Friday, July 26, 2019

This Day in Baseball History (Yanks’ Bill Dickey Clubs 3 HRs)

July 26, 1939—In perhaps the greatest offensive performance of his career, catcher Bill Dickey belted three home runs, leading the New York Yankees to a 14-1 run of the St. Louis Browns, continuing a turnaround for the Bronx Bombers that would lead to victory that fall in the World Series.

When I mentioned to a friend that I would be blogging about Dickey, he laughed and said, “Oh, you mean the OTHER Number 8!” It was Dickey’s misfortune to be overshadowed by another catcher who surpassed him in career home runs, World Series rings, and hold on the popular imagination: Yogi Berra. The two wore the same uniform number, and with both going to the Baseball Hall of Fame, the team eventually retired the number as a way of honoring each.

As it happened, Berra might not have developed into what he became without Dickey. But more on that shortly…

The first half of July 1939 had been rough for the Yankees in general and Dickey in particular, marked by the devastating medical diagnosis that ended the career of the catcher’s road roommate and best friend, Lou Gehrig, and the team’s tribute to the slugger on July 4—“the most emotional day I’ve had in my life,” Dickey would remember. 

After a five-game losing streak just before the All-Star Game, the Yanks lost a July 13 game they led 4-1 going into the bottom of the eighth inning, then saw their pennant lead over the Boston Red Sox shrink to just 5½ games. Then they righted the ship, winning seven straight away games against the Cleveland Indians and St. Louis Browns.

Back in New York on the 26th, traps set through Yankee Stadium caught 5,000 Japanese beetles that had mysteriously invaded the ballpark. Maybe the Browns were nettled by what had gotten into the field that afternoon, because they were utterly powerless to stop a Yankee onslaught that included at least one run in every inning.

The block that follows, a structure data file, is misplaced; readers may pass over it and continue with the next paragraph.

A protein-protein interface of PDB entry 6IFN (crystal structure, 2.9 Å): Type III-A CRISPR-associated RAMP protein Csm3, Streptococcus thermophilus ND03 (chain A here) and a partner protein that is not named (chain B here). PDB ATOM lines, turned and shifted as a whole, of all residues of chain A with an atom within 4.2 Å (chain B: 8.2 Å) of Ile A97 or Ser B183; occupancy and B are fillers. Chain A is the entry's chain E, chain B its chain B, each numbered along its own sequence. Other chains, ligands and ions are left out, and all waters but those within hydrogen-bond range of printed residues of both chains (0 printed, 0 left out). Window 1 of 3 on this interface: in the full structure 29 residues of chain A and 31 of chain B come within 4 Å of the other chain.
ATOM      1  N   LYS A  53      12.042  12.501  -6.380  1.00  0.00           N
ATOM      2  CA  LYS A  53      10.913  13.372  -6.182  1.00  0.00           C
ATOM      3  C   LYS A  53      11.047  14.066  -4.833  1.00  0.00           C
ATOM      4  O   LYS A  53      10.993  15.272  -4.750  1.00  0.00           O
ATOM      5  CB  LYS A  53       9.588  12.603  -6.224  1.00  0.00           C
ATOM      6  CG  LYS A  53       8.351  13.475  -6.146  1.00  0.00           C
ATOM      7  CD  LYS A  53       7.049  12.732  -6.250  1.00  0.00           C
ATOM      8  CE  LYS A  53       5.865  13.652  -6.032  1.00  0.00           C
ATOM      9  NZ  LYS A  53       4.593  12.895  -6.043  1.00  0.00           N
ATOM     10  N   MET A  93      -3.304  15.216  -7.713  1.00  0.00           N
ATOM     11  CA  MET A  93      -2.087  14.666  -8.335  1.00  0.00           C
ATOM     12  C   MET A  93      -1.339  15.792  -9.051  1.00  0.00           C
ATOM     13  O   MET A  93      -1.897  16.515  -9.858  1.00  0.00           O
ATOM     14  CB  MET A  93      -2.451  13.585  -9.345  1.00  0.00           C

Leading the way was Dickey—but then again, nobody was particularly surprised. At 32, Dickey was, like Gehrig, mature in age and manner—a necessity on a team with its share of brash young players—and, thus, a model on how to comport one’s self.

At the same time, he was still in the prime of his career. Dickey was probably only surpassed at his position in the 1930s by Mickey Cochrane and Gabby Hartnett. He may have taken special satisfaction in his offensive explosion on this day because he’d been advised by his first manager, Miller Huggins, to concentrate on making contact rather than hitting the long ball, as the team already had someone who specialized in the latter department (Babe Ruth).

Dickey would finish the 1939 campaign by batting .302—the last time his average would be over .300—with 24 homers and 105 runs batted in. That fall, he would cap it all by clubbing two home runs and 5 RBIs in the World Series against the Cincinnati Reds.

Moreover, he remained sterling on defense. He had mastered the art of adapting to conserve his physical skills as long as possible (notably, adopting a one-handed catching technique, saving his right arm from wear and tear), while the years had only deepened his savvy in the linked arts of knowing how to get opposing batters out and how to get the best out of his own pitching staff, a lineup ranging from strong, silent Red Ruffing to ebullient but erratic Lefty Gomez. 

(Once, facing muscular slugger Jimmie Foxx, Gomez shook off all Dickey’s called pitches till the catcher walked to the mound to ask what he did want to throw Foxx. “Nothing,” Gomez responded: “Let’s wait a while. Maybe he’ll get a phone call.”)

The last link to the Ruth-Gehrig team of the late 1920s, Dickey served as the bridge to the Joe DiMaggio-led dynasty of the late 1930s and 1940s. Remarkably, though, his influence extended into the mid-Sixties. It happened like this:

In 1946, with his own playing days winding down, Dickey took over as manager from Joe McCarthy, who, after clashing with new general manager Larry MacPhail, parted ways with the team. But Dickey had his own differences with MacPhail and quit with 14 games left in the season.

Before the 1949 season, however, a new GM, George Weiss, asked Dickey to serve as a coach under new manager Casey Stengel, with one special assignment: take young catching prospect Yogi Berra under his wing. The team had no doubt about his ability to hit, but his defense was suspect. 

So Dickey got to work—as Berra put it, “learning me all his experience.”  It involved fouls, pop-ups, plays at the plate, controlling the pitcher and the game, knowing everything on the diamond—in effect, acting as the on-field stand-in for the manager. Dickey would do the same for Elston Howard, the 1963 American League MVP.

"Bill Dickey isn't just a catcher,” wrote sportswriter Dan Daniel. “He's a ball club."

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